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A 30-year-old man has sentenced to six months in prison, after he was found guilty of accessing more than 1,000 email accounts at a New York City-area university in a hunt for sexually explicit photographs and videos of college-aged women.
Jonathan Powell, of Phoenix, Arizona, breached the unnamed university’s servers to gain access to a email password reset utility used by IT staff when students forgot their login credentials. Once Powell had gained access to compromised email accounts, he was able to request password resets on third-party sites, allowing him to log into victims’ various other online accounts including Apple iCloud, Facebook, Google, LinkedIn, and Yahoo.
“Jonathan Powell used his computer skills to breach the security of a university to gain access to their students’ personal accounts. Once Powell had access, he searched the accounts for compromising photos and videos,” said US Attorney Geoffrey S. Berman. “No college student should have to fear that personal, private information could be mined by strangers for potentially compromising material.”
According to a Department of Justice press release, the university’s logs revealed that Powell had accessed the password reset utility 18,640 different times between October 2015 and September 2016.
Powell succeed in making approximately 1,378 password changes associated with 1,035 unique email accounts. In some cases, Powell compromised the same email account on multiple occasions.
Investigations by law enforcement discovered that Powell had also compromised 15 email accounts at a second university in Pennsylvania, and after his arrest he told officers that he had also compromised email accounts in Arizona, Florida, Ohio, and Texas.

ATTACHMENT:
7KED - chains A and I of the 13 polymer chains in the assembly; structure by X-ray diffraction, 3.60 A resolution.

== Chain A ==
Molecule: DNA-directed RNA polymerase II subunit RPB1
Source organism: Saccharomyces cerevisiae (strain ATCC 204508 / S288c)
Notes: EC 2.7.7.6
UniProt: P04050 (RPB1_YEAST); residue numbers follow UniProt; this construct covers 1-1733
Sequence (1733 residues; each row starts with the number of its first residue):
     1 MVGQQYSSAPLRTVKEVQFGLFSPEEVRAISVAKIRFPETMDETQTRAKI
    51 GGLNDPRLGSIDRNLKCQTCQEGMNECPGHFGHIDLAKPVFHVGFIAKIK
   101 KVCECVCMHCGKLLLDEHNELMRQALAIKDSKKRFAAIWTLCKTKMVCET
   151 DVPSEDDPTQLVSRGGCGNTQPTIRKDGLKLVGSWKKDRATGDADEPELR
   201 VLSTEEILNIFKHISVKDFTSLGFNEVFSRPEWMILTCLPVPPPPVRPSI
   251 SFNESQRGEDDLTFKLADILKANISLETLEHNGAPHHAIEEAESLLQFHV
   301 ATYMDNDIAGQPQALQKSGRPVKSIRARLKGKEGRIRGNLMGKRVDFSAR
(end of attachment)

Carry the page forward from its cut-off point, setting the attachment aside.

There are a few lessons to learn from this unpleasant case.
Firstly, IT teams which have tools to reset their users’ passwords need to ensure that they are properly secured from unauthorised users. Such tools are just as important to protect from hackers as sensitive data, because of the sheer amount of damage that can occur if they are misused.
Seeing as a number of universities across the United States are thought to have been compromised by Powell, it would seem sensible for other organisations (not just universities, and not just in the United States) to evaluate whether they are keeping powerful admin tools safely guarded.
Secondly, it’s clear that the hacker used his initial breach of students’ university email accounts to then launch attacks against external accounts – including popular webmail accounts and social media sites.
All of the sites mentioned in the Department of Justice’s press release (Apple iCloud, Facebook, Google, LinkedIn, and Yahoo) can have additional security features enabled on them, such as two-factor authentication. In some cases, it’s even possible to receive login notifications, or see where and when the last login to the account occurred – which could act as a warning that something fishy is going on.
In addition to being sentenced to six months in prison, Powell will also have to serve two years of supervised release, and has been ordered to pay $278,855 in restitution. From the sound of things, he won’t be hacking into any students’ accounts anytime soon.
But that’s not to say that others won’t try to use similar tricks to prey upon the innocent. Take your online security more seriously today, or pay the price tomorrow.
Author Graham Cluley, We Live Security